Inhalation of α-pinene in mice at 10 μL/L concentration produced an anxiolytic effect in the elevated plus maze, with general brain distribution and increase in tyrosine hydroxylase mRNA in the midbrain (Kasuya et al., 2015). In chronic inhalation over 5 days, anxiolytic effects were maintained (Satou, Kasuya, Maeda, & Koike, 2014). α-Pinene has also been suggested as a modulator of THC overdose events (Russo, 2011), with historical anecdotes supporting its use as an antidote to cannabis intoxication. α-Pinene at a concentration of 2 μg/mL produced 69% protection in rat astrocytes against H2O2-induced cell death (Elmann et al., 2009).
Chronic pinene exposure led to decreased melanoma growth in mice at 180 ng/L (1 ppm) in ambient air, a dose too low to directly affect tumor (Kusuhara et al., 2012). This mental health-promoting effect attributed here to pinene exposure, is known in Japan as “Shinrin-yoku” or “forest bathing.” In contrast, a direct synergistic and isobolographic benefit was observed with α-pinene in combination with paclitaxel vs nonsmall-cell A549 lung carcinoma cells with evidence of apoptosis (Zhang et al., 2015). Α Pinene inhibited BEL-7402 human hepatoma cell growth 79.3%, both time and dose dependently over 3 days at 8 mg/L concentration (Chen et al., 2015), causing cycle arrest in G2/M phase, a decrease in tumor xenografts vs control (P<0.01), and equivalent to that from 5-flurouracil, an increase in Chk1 and -2 expression, indicative of DNA damage leading to cell death.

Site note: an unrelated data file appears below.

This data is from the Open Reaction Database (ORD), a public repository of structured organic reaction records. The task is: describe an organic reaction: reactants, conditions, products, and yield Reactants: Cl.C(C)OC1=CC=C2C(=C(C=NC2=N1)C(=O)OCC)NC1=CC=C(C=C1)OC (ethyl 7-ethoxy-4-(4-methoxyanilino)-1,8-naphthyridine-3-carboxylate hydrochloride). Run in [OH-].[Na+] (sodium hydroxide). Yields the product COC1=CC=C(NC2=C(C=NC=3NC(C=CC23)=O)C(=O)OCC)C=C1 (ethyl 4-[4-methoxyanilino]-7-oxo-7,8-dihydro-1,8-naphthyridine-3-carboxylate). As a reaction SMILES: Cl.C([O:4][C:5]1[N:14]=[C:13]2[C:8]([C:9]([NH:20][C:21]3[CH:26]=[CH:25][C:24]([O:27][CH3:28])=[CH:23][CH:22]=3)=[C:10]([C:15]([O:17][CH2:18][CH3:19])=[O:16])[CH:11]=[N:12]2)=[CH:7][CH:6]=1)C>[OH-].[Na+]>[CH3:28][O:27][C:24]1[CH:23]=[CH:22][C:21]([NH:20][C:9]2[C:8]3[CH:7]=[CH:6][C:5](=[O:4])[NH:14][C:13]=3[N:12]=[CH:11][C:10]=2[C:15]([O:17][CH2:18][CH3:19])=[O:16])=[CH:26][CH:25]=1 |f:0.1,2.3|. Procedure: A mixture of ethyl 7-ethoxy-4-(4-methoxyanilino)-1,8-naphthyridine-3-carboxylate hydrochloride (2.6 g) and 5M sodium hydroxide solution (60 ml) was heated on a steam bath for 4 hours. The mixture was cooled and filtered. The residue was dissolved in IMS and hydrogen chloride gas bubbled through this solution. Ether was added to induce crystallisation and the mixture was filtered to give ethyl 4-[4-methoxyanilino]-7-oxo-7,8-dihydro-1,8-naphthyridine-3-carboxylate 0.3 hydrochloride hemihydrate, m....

A bicyclic monoterpene isomer, β-pinene is commonly encountered in conjunction with α-pinene. It proved to have equal antibiotic efficacy to α-pinene against S. aureus (MRSA), and C. neoformans and C. albicans biofilms (Rivas da Silva et al., 2012). Like its isomer, β-pinene demonstrated the ability to synergize with paclitaxel vs nonsmall-cell A549 lung carcinoma cells with evidence of apoptosis (Zhang et al., 2015), but unlike α-pinene, it failed to prevent astrocyte damage by H2O2 (Elmann et al., 2009). Little additional pharmacological research has been evident otherwise on the pure compound, particularly with regard to its psychopharmacology.
Linalool is a noncyclic monoterpenoid that is commonly extracted from lavender (Lavandula spp.), rose (Rosa spp.), basil (Ocimum basilicum), and neroli oil (Citrus aurantium). The psychotropic anxiolytic activity has been reviewed in detail (Russo, 2001, 2011). Linalool has established sedative, antidepressant, anxiolytic, and immune potentiating effects and can represent a significant portion (<6%) of the EO of cannabis (McPartland & Russo, 2001). This terpene can also have analgesic and anticonvulsant effects (Batista et al., 2010; Leal-Cardoso et al., 2010; Peana et al., 2006; Russo, 2011). It is also antinociceptive at high doses in mice via ionotropic glutamate receptors (Batista et al., 2008). Linalool demonstrated anticonvulsant and antiglutamatergic activity, and reduced seizures as part of O. basilicum